How To Outrank Edu Sites – a content case study

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I love doing SEO research.  There’s nothing that will show you what works in Google better than looking at the SERPs and deconstructing what you find.  One way I do that is by following a bunch of niches and then looking through them to see if anything jumps out.

My tool of choice for this is SERPwoo.  Someday I’ll do a tutorial on exactly how I use it, but it’s a great way to easily get a 30,000 foot view of a niche.

The niche I’ll be talking about today is a tought one—it’s in the education niche.  Here are some quick stats:

Keyword: “Master of Engineering”

CPC: $19.03

Monthly Searches: ~500

Moz Keyword Difficulty: 51%

It’s not an easy keyword by any measure, but you can bet that it’s a valuable one.  How much is a college willing to pay to get a new engineering student?  Well, how much would a new student be worth to a college, tens of thousands of dollars?

Looking At the Top 20

Here, I’ll just post a screenshot and see if anything jumps out at you…

In case you missed it, the top 20 contains:

1 Wikipedia article

16 .edu sites

2 News/Brand articles

1 .org site


How is a 2.5 year old DA 19 domain outranking 16 .edu sites?  That’s what we’re going to be looking at, but here’s a preview—they’re killing it with content.

First, I just want to point some things out:

  1. This site is an exact match domain
  2. This site uses a hyphenated domain

Both of those domain techniques have fallen a bit out of favor in the SEO world.  Indeed, I have given clients the same advice:

Try not to use an exact match domain, and don’t use a hyphenated domain—build a brand!

But that’s one of the things I love about SEO, it’s not a concrete set of dos and don’ts.  Instead, it’s a massive beast that doesn’t sit still, that contradicts itself, and doesn’t always make sense.  That’s why you have to pay attention.

All right—let’s dig in and find out what this site is doing to kick the ass of several huge universities.


The home page of master-of-engineering (the page that is ranking in the SERPs) contains 600 words of content.  Here’s what it looks like:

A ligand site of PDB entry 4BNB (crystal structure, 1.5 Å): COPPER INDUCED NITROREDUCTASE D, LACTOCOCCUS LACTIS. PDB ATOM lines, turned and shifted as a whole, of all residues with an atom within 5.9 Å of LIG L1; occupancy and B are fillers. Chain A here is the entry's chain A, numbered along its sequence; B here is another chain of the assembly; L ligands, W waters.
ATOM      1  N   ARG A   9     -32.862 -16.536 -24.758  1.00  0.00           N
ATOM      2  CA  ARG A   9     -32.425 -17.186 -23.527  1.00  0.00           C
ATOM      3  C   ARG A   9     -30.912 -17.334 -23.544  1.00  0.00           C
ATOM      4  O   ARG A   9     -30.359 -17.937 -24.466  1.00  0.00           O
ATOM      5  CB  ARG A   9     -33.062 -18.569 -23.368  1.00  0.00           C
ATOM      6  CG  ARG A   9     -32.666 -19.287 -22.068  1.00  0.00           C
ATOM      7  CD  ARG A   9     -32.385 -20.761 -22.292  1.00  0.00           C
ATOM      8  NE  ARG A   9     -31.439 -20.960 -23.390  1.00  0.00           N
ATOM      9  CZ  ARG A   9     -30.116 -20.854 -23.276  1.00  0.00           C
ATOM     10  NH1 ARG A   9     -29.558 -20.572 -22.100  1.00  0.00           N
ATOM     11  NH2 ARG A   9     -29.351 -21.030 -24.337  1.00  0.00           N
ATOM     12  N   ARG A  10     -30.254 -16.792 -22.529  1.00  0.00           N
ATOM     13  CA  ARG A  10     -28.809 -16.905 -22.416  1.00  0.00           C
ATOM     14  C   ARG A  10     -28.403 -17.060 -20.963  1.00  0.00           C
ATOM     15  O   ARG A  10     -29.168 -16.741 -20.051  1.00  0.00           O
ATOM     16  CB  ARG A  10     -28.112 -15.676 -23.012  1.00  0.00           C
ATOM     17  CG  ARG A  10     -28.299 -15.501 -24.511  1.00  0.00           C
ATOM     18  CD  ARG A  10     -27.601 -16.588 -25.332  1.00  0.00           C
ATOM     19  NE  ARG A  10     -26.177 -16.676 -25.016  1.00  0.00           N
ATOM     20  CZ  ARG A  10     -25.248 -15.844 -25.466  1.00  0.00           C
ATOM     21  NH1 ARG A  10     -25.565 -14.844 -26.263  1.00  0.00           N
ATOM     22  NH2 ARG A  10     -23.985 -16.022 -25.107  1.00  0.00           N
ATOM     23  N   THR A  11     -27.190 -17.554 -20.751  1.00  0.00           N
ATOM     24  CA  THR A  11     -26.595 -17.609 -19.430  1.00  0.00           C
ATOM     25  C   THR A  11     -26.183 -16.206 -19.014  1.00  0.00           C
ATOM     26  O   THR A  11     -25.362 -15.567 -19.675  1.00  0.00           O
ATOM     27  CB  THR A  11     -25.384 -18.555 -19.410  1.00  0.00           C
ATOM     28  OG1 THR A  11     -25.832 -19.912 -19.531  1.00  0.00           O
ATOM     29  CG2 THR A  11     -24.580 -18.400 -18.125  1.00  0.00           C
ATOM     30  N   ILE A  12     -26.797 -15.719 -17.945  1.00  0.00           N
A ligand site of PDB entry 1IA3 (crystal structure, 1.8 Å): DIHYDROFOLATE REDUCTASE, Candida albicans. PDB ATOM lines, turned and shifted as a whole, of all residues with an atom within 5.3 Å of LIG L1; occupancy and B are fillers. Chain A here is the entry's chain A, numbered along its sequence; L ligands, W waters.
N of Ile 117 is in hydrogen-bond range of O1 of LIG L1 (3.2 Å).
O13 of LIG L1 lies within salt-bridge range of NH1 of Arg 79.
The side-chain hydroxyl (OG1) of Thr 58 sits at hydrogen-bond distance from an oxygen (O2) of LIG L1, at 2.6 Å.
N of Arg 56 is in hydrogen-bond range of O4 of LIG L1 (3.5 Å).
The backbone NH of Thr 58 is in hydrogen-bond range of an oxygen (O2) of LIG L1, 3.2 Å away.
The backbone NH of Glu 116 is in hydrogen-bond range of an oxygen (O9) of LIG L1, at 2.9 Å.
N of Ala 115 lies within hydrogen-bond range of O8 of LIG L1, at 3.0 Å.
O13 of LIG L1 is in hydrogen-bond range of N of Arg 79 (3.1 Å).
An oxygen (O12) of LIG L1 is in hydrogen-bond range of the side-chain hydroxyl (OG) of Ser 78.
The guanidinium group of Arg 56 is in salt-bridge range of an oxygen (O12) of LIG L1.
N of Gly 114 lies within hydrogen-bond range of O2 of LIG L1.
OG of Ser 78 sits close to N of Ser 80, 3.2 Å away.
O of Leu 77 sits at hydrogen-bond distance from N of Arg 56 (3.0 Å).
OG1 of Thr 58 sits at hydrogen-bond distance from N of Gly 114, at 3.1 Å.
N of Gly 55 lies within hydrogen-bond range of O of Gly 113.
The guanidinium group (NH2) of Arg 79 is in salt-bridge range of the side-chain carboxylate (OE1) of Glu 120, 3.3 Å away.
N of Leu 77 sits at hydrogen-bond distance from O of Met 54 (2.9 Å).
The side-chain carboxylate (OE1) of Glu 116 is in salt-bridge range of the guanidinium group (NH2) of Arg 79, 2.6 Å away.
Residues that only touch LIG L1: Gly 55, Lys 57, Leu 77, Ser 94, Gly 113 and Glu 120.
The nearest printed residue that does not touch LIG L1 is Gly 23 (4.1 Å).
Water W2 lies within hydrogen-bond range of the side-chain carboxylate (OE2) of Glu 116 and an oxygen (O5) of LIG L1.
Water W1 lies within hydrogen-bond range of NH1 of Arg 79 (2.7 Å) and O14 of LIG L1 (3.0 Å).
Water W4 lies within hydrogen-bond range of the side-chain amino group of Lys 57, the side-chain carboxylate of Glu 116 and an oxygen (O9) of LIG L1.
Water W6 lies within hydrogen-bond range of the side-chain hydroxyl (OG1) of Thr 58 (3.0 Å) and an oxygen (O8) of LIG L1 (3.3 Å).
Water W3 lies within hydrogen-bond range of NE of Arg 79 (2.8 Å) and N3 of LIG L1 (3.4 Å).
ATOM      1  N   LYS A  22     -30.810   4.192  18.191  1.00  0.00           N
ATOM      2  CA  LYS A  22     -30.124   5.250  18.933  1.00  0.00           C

Now we’ll look at the Forbes and US News pages that are ranking.


US News:

(the list goes to 20, and there are five more pages)

Clearly, those pages are only ranking based on:

  1. They both have a relevant page title to the keyword
  2. They both have huge authority. is beating both these pages.  If you look at Domain Authority and Page Authority, it’s even more impressive:

Master of Engineering – DA/PA = 19/30

Forbes – DA/PA = 97/51

US News – DA/PA = 93/68

For comparison, here’s what one of the .edu pages looks like

This page has a DA/PA of 89/51, and a total wordcount (just focusing on the paragraphs in the begining) of 136.

In looking at the rest of the .edu pages (skipping Wikipedia, because it’s Wikipedia), there seems to be a rough pattern emerging of heavy-hitting 6+ Page Rank domains in the SERPs–with the more content-heavy .edu sites toward the top of the SERPs, and the less content heavy ranking in the bottom half of the top 20.

This isn’t to say that all you need to rank is content, but the results here shouldn’t be written off, either.

More High Quality Content

The Master-of-Engineering site has several pages filled with relevant (if keyword stuffed) content.  All the side-bar links (see image below) contain on average, about 500+ words of content (which is more than almost every single ranking page for most of the .edu results):

But Wait, There’s More!

In addition to the straight up content, is doing some link building with infographics.

Infographic Strategy

You might think infographics are F-ed out, overused, and not worth it—but you’re wrong.  From a link building perspective, they are alive and well.  You’ll get a ton of good links from a solid outreach campaign after you’ve created an amazing infographic.

Someone on the Master-of-Engineering team made a “controversial” infographic on the downside of green technologies.  What does this have to do with engineering?  I guess there is a tenuous connection, but it’s not very direct.